“Stalin’s regime brought (Poland) terror, atrocities, and economic exploitation,” said one of the Polish tweets.
By AP and World Israel News Staff
In a continuing dispute with Russia, Poland’s Foreign Ministry on Saturday listed cultural and economic losses the country suffered after Soviet troops took control of its territory at the end of World War II.
In a series of tweets, the ministry condemned what it said were attempts by Moscow to rewrite history and called on Russia to “accept its difficult past.”
The tweets were part of Poland’s reaction to Russia’s recent allegations that Poland bears some of the blame for World War II and that it has shown no recognition of the Red Army’s effort in driving the Nazis from Poland.
The Polish ministry said the liberation brought “decades of communist oppression” and huge material losses, including looted industrial installations, natural resources, and works of art, some of which remain in Russia.
“We respect soldiers’ blood sacrifice in the fight vs Nazism, but in ’45, Stalin’s regime brought (Poland) terror, atrocities, and economic exploitation,” one of the tweets said.
The bitter dispute comes just days before international ceremonies are scheduled to take place marking 75 years since the Red Army’s liberation of the Auschwitz-Birkenau death camp, that Nazi Germany operated in occupied Poland, on January 27, 1945.
Russia’s President Vladimir Putin and other leaders are due to speak at the World Holocaust Forum in Jerusalem on Thursday at Yad Vashem, the World Holocaust Remembrance Center. Polish President Andrzej Duda decided not to attend, saying he was not invited to speak.
Explaining the decision to include Putin but not Duda among the speakers, Yad Vashem said it was “especially appropriate that the leaders addressing this event represent the four main powers of the Allied forces [Great Britain, the United States, China, and the Soviet Union] which liberated Europe and the world from the murderous tyranny of Nazi Germany.”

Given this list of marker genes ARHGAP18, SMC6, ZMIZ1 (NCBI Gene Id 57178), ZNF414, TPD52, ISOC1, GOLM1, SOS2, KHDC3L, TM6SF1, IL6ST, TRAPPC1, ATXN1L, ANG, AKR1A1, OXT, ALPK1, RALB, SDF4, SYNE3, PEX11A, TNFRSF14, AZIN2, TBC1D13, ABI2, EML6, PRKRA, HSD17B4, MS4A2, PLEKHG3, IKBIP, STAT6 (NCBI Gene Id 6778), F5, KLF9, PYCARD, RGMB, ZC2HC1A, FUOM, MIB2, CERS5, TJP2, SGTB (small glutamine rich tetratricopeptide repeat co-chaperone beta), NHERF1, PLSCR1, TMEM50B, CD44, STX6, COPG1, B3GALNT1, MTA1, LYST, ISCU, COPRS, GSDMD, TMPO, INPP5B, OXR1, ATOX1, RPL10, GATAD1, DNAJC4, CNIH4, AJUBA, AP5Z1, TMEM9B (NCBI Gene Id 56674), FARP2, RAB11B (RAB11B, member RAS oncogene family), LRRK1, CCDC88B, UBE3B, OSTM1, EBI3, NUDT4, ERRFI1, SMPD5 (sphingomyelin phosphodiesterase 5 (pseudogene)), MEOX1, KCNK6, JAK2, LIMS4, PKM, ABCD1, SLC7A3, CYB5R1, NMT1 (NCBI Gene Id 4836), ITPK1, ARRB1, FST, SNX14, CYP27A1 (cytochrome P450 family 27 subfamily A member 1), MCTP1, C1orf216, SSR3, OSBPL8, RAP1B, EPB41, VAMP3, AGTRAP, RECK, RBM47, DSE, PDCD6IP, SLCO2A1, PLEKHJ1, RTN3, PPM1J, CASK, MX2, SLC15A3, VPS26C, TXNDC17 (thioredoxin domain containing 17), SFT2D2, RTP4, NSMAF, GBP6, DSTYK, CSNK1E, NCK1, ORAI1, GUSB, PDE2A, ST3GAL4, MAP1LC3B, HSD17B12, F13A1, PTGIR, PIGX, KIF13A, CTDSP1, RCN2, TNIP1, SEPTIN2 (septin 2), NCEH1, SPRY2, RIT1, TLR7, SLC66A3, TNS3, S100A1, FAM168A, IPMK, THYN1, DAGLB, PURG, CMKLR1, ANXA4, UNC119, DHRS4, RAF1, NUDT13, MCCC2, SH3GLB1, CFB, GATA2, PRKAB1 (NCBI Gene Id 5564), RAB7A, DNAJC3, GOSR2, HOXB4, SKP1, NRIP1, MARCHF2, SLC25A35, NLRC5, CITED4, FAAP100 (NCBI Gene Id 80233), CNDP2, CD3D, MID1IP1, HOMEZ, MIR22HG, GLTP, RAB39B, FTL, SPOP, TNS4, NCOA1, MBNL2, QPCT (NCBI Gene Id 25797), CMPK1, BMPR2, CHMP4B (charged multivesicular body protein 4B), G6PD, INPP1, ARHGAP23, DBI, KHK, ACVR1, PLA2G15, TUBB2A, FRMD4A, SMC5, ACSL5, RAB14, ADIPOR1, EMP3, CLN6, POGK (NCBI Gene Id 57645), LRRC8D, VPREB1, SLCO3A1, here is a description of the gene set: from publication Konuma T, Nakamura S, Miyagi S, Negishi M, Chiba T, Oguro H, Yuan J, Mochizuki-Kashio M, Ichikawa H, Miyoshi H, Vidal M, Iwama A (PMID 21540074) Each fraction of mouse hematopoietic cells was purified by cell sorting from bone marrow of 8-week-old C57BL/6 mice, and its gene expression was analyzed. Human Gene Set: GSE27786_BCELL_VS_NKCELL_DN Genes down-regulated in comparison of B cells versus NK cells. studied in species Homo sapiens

The Holocaust Remembrance Center said that it was “pleased that over 40 leaders from Europe, North America, and Australia, recognized the importance of the message of this unique and truly historic event ‘Remembering the Holocaust, Fighting Anti-Semitism,’ taking place for the first time in Jerusalem at Yad Vashem. Their attendance sends a clear message to the nations of the world of their commitment to this goal.”
Duda said he thought it would have been more appropriate to hold the event in Poland.
Observances are planned for January 27 at the site of the former camp, the Auschwitz Memorial and Museum, but Putin and various other leaders have said that they will not attend.
Some 1.1 million people – mostly European Jews, but also Poles, Roma, Russian prisoners of war and others – were killed in Auschwitz-Birkenau from 1940 to 1945.
World War II began in 1939 with Nazi German troops’ invasion of Poland, followed two weeks later by an invasion of Soviet troops. It all took place shortly after Germany and the Soviet Union signed a non-aggression pact that included a secret clause to jointly carve up Poland.